July 5, 2018
One of the first principles of Agile states that our highest priority is to satisfy the customer through early and continuous delivery of valuable software. The assumption here is that by delivering high-value elements early, the team demonstrates an understanding of the stakeholders needs and shows that they recognize the most important aspects of the project. This also helps get the stakeholders on board, quickly creating an early cycle of support for the project.
Delivering the highest business value early in the project is a winning strategy and a perfect recipe for success wherever the delivery teams can make it happen. This article attempts to tailor this principle for a more realistic project environment.
It is rare that an entire project team rolls over from one project to another. As theorized by Bruce Tuckman in his team formulation model, a new project team invariably goes through stages of Forming, Storming, Norming, and Performing on its way to peak performance.
Forming and Storming are most critical periods from the human resources standpoint. This is the time of the project when little sparks fly; teams learn each other’s working style and ground rules are formed. Generally, this period does not represent a high level of trust or high throughput by the teams.
Enter environmental chaos
A new project is often broken-in similar to a new engine. Even with an optimized and reusable project delivery framework, a team struggles with environmental chaos during the initial stages of a project. New team members have to be on-boarded, granted multiple level of accesses by the client organization, resolve administrative issues like seating, travel, etc.
Before a project team can work as a well-oiled machine, all the moving parts in the project need to break-in and find their rhythm. This includes streamlining the build process, setting up version controls, navigating the release mechanisms at the new client organization, all of which require the team to complete a few end-to-end cycles to iron out the rough edges.
Challenges in delivering highest business value first
Let us revisit our original Agile principle of delivering the business value early. The highest business value also closely ties to technologically more complex and involved stories in the product backlog. For new teams, attempting to deliver the highest business value when they are navigating through the initial phases of the project can significantly reduce their chances of initial success. This additional pressure usually creates more friction and turns down the fun and excitement.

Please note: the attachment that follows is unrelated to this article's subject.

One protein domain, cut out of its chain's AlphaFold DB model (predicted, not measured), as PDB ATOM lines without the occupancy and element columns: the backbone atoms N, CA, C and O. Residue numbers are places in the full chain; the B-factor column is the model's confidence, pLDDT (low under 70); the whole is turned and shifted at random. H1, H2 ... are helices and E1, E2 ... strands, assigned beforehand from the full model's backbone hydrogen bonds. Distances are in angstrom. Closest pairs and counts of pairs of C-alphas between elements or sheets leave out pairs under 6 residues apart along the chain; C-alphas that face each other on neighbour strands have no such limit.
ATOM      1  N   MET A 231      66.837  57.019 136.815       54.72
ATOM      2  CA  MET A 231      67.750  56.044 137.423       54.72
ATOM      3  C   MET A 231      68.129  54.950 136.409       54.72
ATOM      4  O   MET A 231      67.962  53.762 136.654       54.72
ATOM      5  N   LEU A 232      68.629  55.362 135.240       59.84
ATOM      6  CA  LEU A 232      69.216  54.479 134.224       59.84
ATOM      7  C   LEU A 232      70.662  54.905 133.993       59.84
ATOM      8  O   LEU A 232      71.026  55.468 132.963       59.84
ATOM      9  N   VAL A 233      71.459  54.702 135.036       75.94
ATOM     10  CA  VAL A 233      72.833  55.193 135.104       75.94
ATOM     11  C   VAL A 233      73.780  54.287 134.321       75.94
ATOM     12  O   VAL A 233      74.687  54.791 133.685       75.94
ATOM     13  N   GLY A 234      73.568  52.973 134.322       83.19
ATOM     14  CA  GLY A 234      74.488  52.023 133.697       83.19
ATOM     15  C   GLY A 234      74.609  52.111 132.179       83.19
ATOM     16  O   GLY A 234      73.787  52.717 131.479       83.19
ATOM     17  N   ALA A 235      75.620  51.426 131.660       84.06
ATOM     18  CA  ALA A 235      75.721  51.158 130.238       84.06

Start with small wins
It is said that “Nothing succeeds like success,” and early wins are important for the team’s morale and stakeholders’ confidence. In order to build early success and tide over the team formation and break-in hiccups, it is proposed to use a left-skewed Bell-Curve Agile delivery method.
Business value and technical complexity are often entwined. For some teams a story point may reflect efforts but not the technical complexity. For other teams, the complexities may already be weighed in while coming up with the story points. The Agile team and product owner can be the best judges to determine the numerical model to weigh complexity and efforts for the bell-curve model.
To follow the Bell-Curve based Agile delivery method, the Agile team and the scrum master will organize the product backlog into a theoretical Bell-Curve, during the backlog grooming ceremony. The sprint team then can pick items from the product backlog for each sprint – left to right – not necessarily in sequence. This will help the teams to establish a flow, deliver small increments of success quickly, and move to the next progressively complex iteration.
It is important to note that the recommendation here is not to pick up all low hanging fruit, rather to taste a few low hanging fruits before climbing the tree.
A similar situation happens during ramping down of the project, when resources are looking for new assignments, headcounts are dropping, and critical business components are already released and integrated into the CI/CD pipeline.
The Bell-Curve approach helps to defer non-critical features later into the project and execute the most critical business components during the period of peak performance.
Project planning is often idealism layered with more shades of pragmatism. In an idealistic world, we should attempt to deliver the highest business value earliest in the project for all the advantages it offers. For the rest of us navigating new and complex client environments, a Bell-Curve based Agile delivery model may help reduce risks and offer a better probability of success.
Santosh Balan is a technical project manager working for Fujitsu America. He has deep interest in technical infrastructure and cloud technologies, having provisioned complex, enterprise grade infrastructure for private data centers and cloud migration. He has an MBA in information technology in addition to other technical certifications and training.
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